A hundred years ago, women across the country were given a voice in politics when the 19th Amendment was ratified, giving women the right to vote.
Today, more than 68 million women vote in elections because of the suffragists who never gave up the fight for equality, according to the Women’s Suffrage Centennial Commission.
“It’s important to remember that voting is a privilege for which men and women in our country have fought and died,” said Courtney Tollison, a historian at Furman University who serves as the state chairperson for the National Votes for Women Trail, which places historical markers on sites linked to American women.
“The Democratic vice-presidential candidate would not be on the ballot right now were it not for women’s suffrage,” Tollison said.
Suffragists began their organized fight for women’s equality in 1848 when they demanded the right to vote during the first women’s rights convention in Seneca Falls, New York. For the next 72 years, women leaders lobbied, marched, picketed and protested for their right to the ballot.
“These women worked very hard for these gains,” Tollison said. “They often participated at great personal risk to their relationships with friends and family. They were arrested. They served time. They starved themselves. At least one suffragist in the United States died.”
There was a small but vocal group of women who were active in advocating for women’s suffrage in Greenville. Among them were A. Viola Neblett, Mary P. Gridley, Sarah Sirrine, Ellen Perry, Helen E. Vaughan and others.
“They affiliated with state and national organizations and held meetings and hosted speakers at downtown venues such as the Bijou and Colonial theaters,” Tollison said.
According to Tollison, several of the women were highly respected and also involved in other progressive causes of the time, such as temperance and prohibition, public health and community centers for both whites and African Americans.
After some activity in the 1860s and 1870s, the women’s rights movement in South Carolina was rejuvenated in 1890 when a small women’s rights convention was held in Greenville.
In 1895, the National American Woman Suffrage Association, the main national suffrage organization, held its first convention outside of Washington, D.C.
Neblett and Gridley were two of the five delegates who represented South Carolina in the convention. Their homes — Neblett’s at the corner of West McBee Avenue and West Broad Street and Gridley’s where the main post office on West Washington Street now stands — are sites where historical markers significant in the fight for women’s suffrage have been proposed.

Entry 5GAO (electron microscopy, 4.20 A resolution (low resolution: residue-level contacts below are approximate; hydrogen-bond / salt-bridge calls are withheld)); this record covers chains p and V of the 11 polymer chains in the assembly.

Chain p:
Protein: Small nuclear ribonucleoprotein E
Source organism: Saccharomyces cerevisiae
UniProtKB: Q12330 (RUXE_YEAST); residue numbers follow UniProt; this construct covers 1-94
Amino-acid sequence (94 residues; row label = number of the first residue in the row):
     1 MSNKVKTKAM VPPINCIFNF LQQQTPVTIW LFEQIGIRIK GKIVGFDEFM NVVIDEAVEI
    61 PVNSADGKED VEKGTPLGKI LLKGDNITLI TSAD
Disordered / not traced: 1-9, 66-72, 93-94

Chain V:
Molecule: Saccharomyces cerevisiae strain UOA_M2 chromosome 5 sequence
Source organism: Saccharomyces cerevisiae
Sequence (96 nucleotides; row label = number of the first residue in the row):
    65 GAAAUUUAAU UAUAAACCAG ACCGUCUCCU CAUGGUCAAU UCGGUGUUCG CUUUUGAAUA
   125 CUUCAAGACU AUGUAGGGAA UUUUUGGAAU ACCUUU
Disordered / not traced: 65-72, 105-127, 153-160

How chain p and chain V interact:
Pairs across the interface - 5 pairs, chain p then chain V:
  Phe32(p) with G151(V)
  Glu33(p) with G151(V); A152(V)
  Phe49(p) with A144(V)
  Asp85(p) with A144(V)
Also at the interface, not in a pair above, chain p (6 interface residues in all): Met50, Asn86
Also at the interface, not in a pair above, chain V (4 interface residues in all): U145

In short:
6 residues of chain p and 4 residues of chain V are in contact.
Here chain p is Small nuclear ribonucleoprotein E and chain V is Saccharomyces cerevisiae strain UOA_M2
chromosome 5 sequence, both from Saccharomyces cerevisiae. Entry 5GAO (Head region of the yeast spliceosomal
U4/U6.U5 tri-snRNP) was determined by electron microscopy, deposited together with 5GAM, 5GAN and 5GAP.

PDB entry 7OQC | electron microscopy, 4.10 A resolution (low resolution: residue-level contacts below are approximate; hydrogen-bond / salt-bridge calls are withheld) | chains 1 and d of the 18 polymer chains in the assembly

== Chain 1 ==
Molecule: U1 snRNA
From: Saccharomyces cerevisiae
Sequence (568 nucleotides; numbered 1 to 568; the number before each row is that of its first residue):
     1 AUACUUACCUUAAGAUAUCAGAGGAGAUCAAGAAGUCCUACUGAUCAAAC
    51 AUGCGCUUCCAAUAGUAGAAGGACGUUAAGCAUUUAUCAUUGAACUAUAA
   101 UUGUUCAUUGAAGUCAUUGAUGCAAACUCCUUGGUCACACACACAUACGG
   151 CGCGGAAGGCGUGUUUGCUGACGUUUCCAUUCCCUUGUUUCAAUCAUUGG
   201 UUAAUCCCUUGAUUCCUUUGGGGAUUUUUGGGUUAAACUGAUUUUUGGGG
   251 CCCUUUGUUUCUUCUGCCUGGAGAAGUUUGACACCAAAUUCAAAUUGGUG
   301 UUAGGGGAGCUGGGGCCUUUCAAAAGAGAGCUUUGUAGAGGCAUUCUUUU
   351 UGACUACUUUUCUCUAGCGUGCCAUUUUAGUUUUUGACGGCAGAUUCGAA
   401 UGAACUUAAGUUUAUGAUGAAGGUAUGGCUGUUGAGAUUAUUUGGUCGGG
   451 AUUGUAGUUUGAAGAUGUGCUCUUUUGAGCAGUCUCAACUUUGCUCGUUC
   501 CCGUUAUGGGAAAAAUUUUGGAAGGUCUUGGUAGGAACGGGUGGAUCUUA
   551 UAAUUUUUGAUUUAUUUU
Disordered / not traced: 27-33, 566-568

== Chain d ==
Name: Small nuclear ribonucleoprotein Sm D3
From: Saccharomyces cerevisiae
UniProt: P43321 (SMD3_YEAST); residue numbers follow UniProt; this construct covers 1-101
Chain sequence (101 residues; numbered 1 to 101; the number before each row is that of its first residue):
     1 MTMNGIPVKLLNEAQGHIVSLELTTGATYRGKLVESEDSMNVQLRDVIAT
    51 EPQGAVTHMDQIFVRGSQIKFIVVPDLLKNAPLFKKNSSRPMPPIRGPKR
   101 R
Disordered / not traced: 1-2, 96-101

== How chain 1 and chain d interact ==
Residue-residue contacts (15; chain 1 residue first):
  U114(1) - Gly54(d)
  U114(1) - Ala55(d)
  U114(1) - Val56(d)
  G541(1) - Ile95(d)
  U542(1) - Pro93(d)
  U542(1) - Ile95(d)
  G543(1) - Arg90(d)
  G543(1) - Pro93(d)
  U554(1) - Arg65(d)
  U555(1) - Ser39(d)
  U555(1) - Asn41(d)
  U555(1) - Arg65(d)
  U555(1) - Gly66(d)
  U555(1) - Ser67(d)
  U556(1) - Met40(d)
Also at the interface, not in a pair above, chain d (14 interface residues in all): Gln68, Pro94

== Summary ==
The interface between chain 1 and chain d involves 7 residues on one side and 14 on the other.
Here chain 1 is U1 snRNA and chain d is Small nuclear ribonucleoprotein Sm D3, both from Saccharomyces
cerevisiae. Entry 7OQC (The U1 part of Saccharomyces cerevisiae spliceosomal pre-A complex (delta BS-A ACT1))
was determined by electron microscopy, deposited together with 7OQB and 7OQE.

The suffrage movement lost momentum in the early 1900s and didn’t regain it until a group of women gathered in Spartanburg in 1912. Over the next two years, they evolved into the SC Equal Suffrage League, with local chapters popping up. Greenville’s Equal Suffrage League held meetings twice a month at the YMCA downtown on Coffee Street.
On May 21, 1919, the U.S. House of Representatives finally approved the Susan B. Anthony Amendment, which guaranteed women the right to vote. The U.S. Senate followed two weeks later, and the 19th Amendment went to the states, where it had to be ratified by three-fourths of the then-48 states to be added to the Constitution. By a narrow vote of 50-47, Tennessee became the last state needed to ratify the 19th Amendment on August 18, 1920.
On Aug. 26, 1920, Secretary of State Bainbridge Colby issued a proclamation declaring the 19th Amendment ratified and part of the U.S. Constitution.
According to Tollison, South Carolina was known as “the reluctant state” when it came to women’s suffrage. The state voted not ratify the 19th Amendment and soon after its passage voted to prohibit women from jury duty, a law that remained on the books until the late 1960s.
The state didn’t actually rubber stamp the 19th Amendment until 1969, one year before the 50th anniversary of the women’s suffrage amendment, Tollison said.
Eulalie C. Salley of Aiken, a former suffragist, was there when Democratic Gov. Robert McNair signed the legislation, according to Tollison. Addressing the legislature, Salley famously quipped, “I’ve been waiting 50 years to tell you boys what I think of you!”
In celebration of the centennial, buildings and landmarks around Greenville will be backlit in purple and gold from 8:30 to 10:30 p.m. on Aug. 26 as part of the nationwide Forward Into Light campaign. The campaign is named in honor of the historic suffrage slogan, “Forward Through the Darkness, Forward Into Light.”
“My hope is that people will participate in this COVID-friendly celebration of women’s suffrage by driving past these places … and remembering the efforts of these women nationally but also locally,” Tollison said.
Other centennial events: (sidebar)
A documentary on the women’s suffrage movement, “Sisterhood: SC Suffragists,” will premiere at 7 p.m. Aug. 23 on SCETV.
A public reading of the 19th Amendment will be held on the steps of the Furman University library on Aug. 26.
South Carolina was known as “the reluctant state” when it came to women’s suffrage. The state voted not to ratify the 19th Amendment in 1920 and didn’t rubber stamp it until 1969.
Local Greenville suffragists included A. Viola Neblett, Mary P. Gridley, Sarah Sirrine, Ellen Perry and Helen E. Vaughan.
A. Viola Neblett and Mary P. Gridley were two of the five delegates who represented South Carolina in the National American Woman Suffrage Association’s convention in Atlanta in 1895.